Rama Krishnamurthy is a fresh graduate engineer, who after several attempts has finally got an interview call from a midsized software company. Sitting in the lobby and filling up the HR form a question almost confiscated his thoughts.
“Why Do You Wish To Join Our Firm”, the question asks.
“Because I am the eldest son, and was supposed to become an engineer”, mumbles Rama.
Rama’s state of mind is not only his own, but is rather shared by several others like him. In fact there are many Mechanical and Chemical engineers who are sitting and coding for the companies they work in today.
India’s problem of substandard engineering education is no more veiled. Except the IITs and a few other prestigious institutions, most others are rendering theoretical knowledge, while we all know that Engineering involves more of practical based education.
Then there is also competition from the other countries. Like a recent study suggested that Indian engineering students lag in decision making and other higher-order thinking skills compared to their abroad counterparts, such as students of Russia and China.
Vikas Thakur (name changed) a computer engineering student of the 2015 batch, after having had a couple of stints in other sectors like NGOs, BPOs and KPOs finally made it to a decent software firm. He is struggling to unlearn today whatever skills he had learned and honed during his college days.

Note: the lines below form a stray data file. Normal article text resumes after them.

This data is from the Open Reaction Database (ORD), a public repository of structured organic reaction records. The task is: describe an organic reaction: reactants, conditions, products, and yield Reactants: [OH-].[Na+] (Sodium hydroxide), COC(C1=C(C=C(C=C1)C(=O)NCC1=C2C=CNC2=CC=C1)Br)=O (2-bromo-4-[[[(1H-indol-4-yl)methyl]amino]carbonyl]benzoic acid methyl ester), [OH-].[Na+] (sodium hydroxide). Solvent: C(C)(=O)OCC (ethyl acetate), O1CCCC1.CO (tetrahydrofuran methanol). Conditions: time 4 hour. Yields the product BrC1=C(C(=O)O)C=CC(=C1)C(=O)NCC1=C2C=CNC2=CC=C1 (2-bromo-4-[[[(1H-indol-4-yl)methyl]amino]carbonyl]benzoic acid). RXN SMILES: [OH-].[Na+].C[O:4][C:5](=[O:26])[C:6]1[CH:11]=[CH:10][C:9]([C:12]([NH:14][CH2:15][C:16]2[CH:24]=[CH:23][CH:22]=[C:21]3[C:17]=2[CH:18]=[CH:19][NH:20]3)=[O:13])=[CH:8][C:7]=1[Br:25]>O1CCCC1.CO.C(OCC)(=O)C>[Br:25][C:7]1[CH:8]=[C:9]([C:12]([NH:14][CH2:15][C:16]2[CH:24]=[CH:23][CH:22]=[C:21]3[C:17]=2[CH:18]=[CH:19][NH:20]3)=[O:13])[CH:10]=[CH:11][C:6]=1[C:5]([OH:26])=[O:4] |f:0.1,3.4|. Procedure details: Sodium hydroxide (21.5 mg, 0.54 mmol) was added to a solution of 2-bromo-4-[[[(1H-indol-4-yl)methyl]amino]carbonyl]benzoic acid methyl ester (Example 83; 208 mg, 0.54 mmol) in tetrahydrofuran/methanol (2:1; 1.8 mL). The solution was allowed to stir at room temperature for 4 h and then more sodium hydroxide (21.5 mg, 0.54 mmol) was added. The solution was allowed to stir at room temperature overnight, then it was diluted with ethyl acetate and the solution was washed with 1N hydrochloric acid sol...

“I am made to sit and watch videos, some I understand, some I don’t. I need to do it to learn it”. He says.
During Vikas’s student days, all the learning happened through boards or copy notes, but none practically. Even his final assignment was bought from a research based firm.
Who do we hold responsible for it all, Vikas’s parents who steered his ambition, him for not being able to make a decision, the educational institution that rendered him with the degree, or the current firm which is unable to provide him with a value based training.
Vikas even though had to struggle for two years, did finally get a job in his field of expertise. On the other hand there are fresh engineers who are pushed towards marketing, either because of their low scores or because of continuous rejections.
What is the point of taking up a course that burdens you with excessive investment and in comparison generates low returns, asks today’s engineers.
Is it not about time we start thinking of alternates, explore fields that have been lying almost dormant all this while, like the degree courses and plan to build a career accordingly?
Do post your thoughts and comments on this.